What with all the preparation and changes that happen during pregnancy, it’s understandable that career development is not necessarily at the top of the priorities list when you’re about to bring a new life into the world.

However, it’s just as understandable that you may be concerned with the status of your job role before, during and after maternity leave. After all, if you’re dependent on your work for financial stability, this will become even more so the case after the addition of a new family member. Ideally, as well as being able to provide for your baby, you will continue to have-or develop for the first time-career satisfaction and a manageable balance between work, your family and other elements of your life.

How can you start working towards these goals during maternity? Let’s take a look at the desired stages of success:
– Being confident and happy about the pregnancy throughout

– Staying fit and healthy

– Not being unduly stressed by your job/boss/organisational requirements

– Leaving for maternity well; e.g. effecting a smooth handover to your stand-in

– Staying in touch throughout maternity leave at the level you wish

– Having discussions about work options in a spirit of flexibility and sensitivity

– Returning to work willingly and looking forward to re-entry

There is a very clear three stage process involved here:

1. Preparing for leaving

2. Holding onto options

3. Re-entry

Preparing for leaving

Each woman’s situation on the eve of maternity leave will be unique and may hold a variety of complications. Ask your organisation if it has access to an external career guide who would be suited to working one-to-one with you in this stage of transition. Alternatively contact a good careers advisory firm that can provide you with your own guide. A good career guide will seek to support you in your unique situation by understanding you through spending significant time talking and working with you. Whether or not you use professional guidance, aim to prepare for maternity leave with a long-term view. What are your future work plans? If you wish for the part of the company you’re involved with to really flourish in your absence, be sure to equip your stand-in with all the information, tools and advice possible. If you’re considering shifting to a different business area within the organisation upon your return, it’s not too early to mention this to your boss.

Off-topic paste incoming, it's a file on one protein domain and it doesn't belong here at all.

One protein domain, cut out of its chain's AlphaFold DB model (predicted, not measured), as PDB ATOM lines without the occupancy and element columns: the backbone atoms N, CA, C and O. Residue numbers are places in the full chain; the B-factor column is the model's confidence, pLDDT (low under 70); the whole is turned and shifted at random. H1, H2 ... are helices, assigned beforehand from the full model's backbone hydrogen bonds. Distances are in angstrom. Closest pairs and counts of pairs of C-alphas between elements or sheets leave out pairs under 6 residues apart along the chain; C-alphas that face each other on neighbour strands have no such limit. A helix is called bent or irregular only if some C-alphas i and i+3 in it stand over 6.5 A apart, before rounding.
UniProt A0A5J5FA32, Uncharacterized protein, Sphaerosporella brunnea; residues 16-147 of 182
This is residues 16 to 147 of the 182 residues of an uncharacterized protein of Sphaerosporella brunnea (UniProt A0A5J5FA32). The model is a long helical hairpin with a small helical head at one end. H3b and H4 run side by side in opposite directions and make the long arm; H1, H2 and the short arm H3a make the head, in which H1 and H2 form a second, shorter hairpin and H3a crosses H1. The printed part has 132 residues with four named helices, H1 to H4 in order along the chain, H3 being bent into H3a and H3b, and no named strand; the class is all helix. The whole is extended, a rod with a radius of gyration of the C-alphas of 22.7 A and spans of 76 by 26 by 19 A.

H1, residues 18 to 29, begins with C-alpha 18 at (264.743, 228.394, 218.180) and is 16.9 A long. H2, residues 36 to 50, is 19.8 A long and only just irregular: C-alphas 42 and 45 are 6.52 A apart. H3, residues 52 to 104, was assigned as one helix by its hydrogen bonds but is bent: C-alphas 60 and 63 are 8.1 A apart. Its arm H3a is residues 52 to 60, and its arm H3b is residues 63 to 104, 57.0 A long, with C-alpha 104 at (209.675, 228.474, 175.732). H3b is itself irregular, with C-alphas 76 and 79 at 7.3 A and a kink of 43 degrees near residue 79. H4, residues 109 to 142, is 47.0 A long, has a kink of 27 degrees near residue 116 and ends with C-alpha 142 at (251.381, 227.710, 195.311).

Similarly, if you think you may decide to leave the business or role upon your return to work, indicate to your employer that this might be a possibility, as it could make things easier later on.

Holding onto Options

Whilst on maternity leave, check-in with your organisation to the level of frequency that you wish. If you’re working with one of our Career Guides, they’ll also be checking in with you periodically. So much depends on the birth of your child and how things pan out for you, the baby and the family. These things are impossible to predict and it is even harder to know how you’re going to feel as your new role as a parent emerges. An advantage to having a professional guide on board is that the work issue is kept on the radar, but also in the appropriate perspective. As it gets closer to decision time, you can move onto the third stage of the process.


There is an assumption that people on maternity leave will return to their previous role and slot right in. The law underpins that position. Therefore, this is where the work you undertook in Stage 1 comes into its own. If you indicated to your employer that you might not be returning to their company, they will be more prepared for confirmation of this. If you’ve been using a good career guide, they should by now have a great understanding of all aspects of your capabilities and values. This can be particularly useful if you wish to continue to work with your guide in order to find a new job or even a new career.

There will be a lot of options you may want to evaluate, as well as different elements of family life and career objectives that you’ll want to balance. Therefore, in order to supplement your work with a career guide-or if you’re not working with a guide-reading can be very valuable. It’s becoming increasingly easier to source and read good value material. For example, eBooks such as Position Ignition’s ‘How to Get the Job You Want’ and ‘100 Essential Career Change Tips’ contain practical advice, easy-to-follow steps, takeaway tips, and inspiration for all types of job searchers and career changers, including mums and soon-to-be mums.

By following this three-stage process, you are more likely to feel in control throughout, have the opportunity to think through your work and career thoroughly, and successfully negotiate this difficult and emotional period of transition.

By Nisa Chitakasem, Co-Founder of Position Ignition, a modern day careers advisory firm for professionals offering help around careers, transition and personal & professional development. W:

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